Parenting after Separation – How to Communicate

Parenting after Separation – How to Communicate

Research shows that while children can adapt well to their parents’ separation, what they cannot cope with is prolonged exposure to conflict between their parents. Conflict between separated parents is shown to impact negatively on children’s long-term outcomes in relationships, career progression and emotional well-being.

This means that working on improving communication between separated parents is crucial for the well-being of children, both for their present and their future.

Here is a quote from Ellie aged 10 talking about how she feels when her parents argue when they meet.

“I feel horrible actually. It’s just I can’t stop them cos one’s my Dad and one’s my Mum. It seems like it’s all my fault when they are arguing. It just makes me feel horrible. I just feel that they’re arguing cos of me, cos I was born and cos I have to be picked up at a certain time, and it’s just horrible.”

No one would want their child to feel this way, but in Mediation we see plenty of couples who love their children desperately, but are so angry with their ex-partners that they are unable to control the way they communicate with each other.

Here are five tips to help with communication:

  •  The first idea is the most simple. If communication is very bad between the two of you reduce the amount of communication you need to have. Make sure you have a clear and consistent schedule for when each of you sees the children, and stick to it. This avoids the need for endless negotiations and discussions about timings and arrangements.
  • If talking is tricky but there is important information you need to communicate about your children, some parents find in helpful to write this in a book. When one parent picks the children up they can look in the book to read about what the child has eaten, how they have slept, if they have had any medicine, and other useful practical information.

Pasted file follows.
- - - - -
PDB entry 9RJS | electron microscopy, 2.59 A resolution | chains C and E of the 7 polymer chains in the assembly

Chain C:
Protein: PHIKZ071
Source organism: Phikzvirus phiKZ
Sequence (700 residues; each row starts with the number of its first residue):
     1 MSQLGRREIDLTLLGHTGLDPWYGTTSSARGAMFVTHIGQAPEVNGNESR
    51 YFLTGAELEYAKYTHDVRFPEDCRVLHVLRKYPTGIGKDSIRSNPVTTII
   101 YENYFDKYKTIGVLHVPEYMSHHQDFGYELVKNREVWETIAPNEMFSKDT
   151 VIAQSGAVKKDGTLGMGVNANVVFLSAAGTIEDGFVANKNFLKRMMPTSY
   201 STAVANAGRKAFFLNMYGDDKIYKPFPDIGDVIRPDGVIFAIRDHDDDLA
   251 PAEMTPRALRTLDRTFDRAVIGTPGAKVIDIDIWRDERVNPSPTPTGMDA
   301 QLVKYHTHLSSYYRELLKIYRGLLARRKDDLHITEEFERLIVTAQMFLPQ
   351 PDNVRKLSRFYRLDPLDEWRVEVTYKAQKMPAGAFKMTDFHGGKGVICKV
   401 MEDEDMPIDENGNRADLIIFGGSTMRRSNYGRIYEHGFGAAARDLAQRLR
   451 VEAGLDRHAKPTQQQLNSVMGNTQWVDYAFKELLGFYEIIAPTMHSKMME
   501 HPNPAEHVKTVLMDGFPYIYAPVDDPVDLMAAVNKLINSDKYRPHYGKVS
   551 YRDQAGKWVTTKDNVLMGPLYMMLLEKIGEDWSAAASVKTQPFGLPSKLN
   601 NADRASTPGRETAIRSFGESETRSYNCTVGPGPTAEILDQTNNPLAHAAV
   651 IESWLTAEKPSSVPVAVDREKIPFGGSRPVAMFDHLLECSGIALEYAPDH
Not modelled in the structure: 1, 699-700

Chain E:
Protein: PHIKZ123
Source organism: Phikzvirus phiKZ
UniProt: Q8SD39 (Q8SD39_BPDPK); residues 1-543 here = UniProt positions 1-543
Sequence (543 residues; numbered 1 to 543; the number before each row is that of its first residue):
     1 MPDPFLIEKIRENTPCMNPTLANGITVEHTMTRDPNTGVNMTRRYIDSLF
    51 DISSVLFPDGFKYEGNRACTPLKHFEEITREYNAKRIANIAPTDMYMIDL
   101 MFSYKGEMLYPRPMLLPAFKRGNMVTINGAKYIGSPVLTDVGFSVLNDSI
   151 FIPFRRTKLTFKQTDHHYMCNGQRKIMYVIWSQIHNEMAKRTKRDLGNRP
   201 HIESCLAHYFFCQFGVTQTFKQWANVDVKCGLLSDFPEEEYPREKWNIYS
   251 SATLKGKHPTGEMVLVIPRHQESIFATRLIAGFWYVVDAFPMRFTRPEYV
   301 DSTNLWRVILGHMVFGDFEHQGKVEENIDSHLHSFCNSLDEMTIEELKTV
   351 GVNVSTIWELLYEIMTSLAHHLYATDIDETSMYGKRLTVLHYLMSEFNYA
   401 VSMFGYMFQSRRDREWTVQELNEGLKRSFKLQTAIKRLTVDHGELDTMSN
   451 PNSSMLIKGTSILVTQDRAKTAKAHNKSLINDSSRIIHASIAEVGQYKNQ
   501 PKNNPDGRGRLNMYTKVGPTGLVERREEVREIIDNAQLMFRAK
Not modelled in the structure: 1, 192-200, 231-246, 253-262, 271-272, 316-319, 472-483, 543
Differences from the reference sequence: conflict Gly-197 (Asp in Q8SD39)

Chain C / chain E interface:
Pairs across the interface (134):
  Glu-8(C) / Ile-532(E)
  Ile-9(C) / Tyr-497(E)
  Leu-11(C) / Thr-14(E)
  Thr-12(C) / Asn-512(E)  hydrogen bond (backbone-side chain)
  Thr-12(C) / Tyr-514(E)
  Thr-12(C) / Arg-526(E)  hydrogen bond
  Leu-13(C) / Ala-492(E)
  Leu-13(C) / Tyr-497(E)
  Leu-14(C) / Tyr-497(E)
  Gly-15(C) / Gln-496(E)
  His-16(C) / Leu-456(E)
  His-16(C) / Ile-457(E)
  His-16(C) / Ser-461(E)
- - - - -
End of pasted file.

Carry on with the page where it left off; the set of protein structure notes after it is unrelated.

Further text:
•  Parents should try to use only positive or at least neutral language when talking about their ex-partner in front of their children. They should also encourage their family members and friends to do the same.
  •  It is best to communicate directly with the other parent rather than through intermediaries. Children should not be used to pass messages between parents, even when they are older.
  • Texting and emailing can be useful, but remember that both can be misinterpreted. Face to face contact or telephone calls may be more difficult but tend not to carry this risk. If you need to discuss big life decisions for your children it may be helpful to set up a formal meeting to do this, for example in a neutral outside space like a cafe. Have a look at our fact sheet on managing a regular phone call between you

In Mediation we often work with parents on how to improve communication. And often once the dust settles from the divorce and separation process if mutual agreement has been reached regarding children’s arrangements many couples find that communication will gradually improve.  It is very important to remember that children can adapt well to family break up, especially if they see amicable ongoing relationships between their parents. This is a quote from Sioned aged 12 talking about how her parents have managed their communication after separation.

“I’m happy that they got divorced cos if they hadn’t then they’d be arguing all my life and then I’d be all upset. And it’s more happier without shouting all the time. cos if they haven’t got divorced and I’m sure that they’d still be shouting now. My Dad’s happy and on the phone now, my Mum and Dad get on. They’re friends now. It’s more fun and everything’s happy – everywhere.” 

 For more information on how to communicate after separation or divorce go to https://theparentconnection.org.uk.

If you would like to speak to us about mediation then please call us on 0117 924 3880.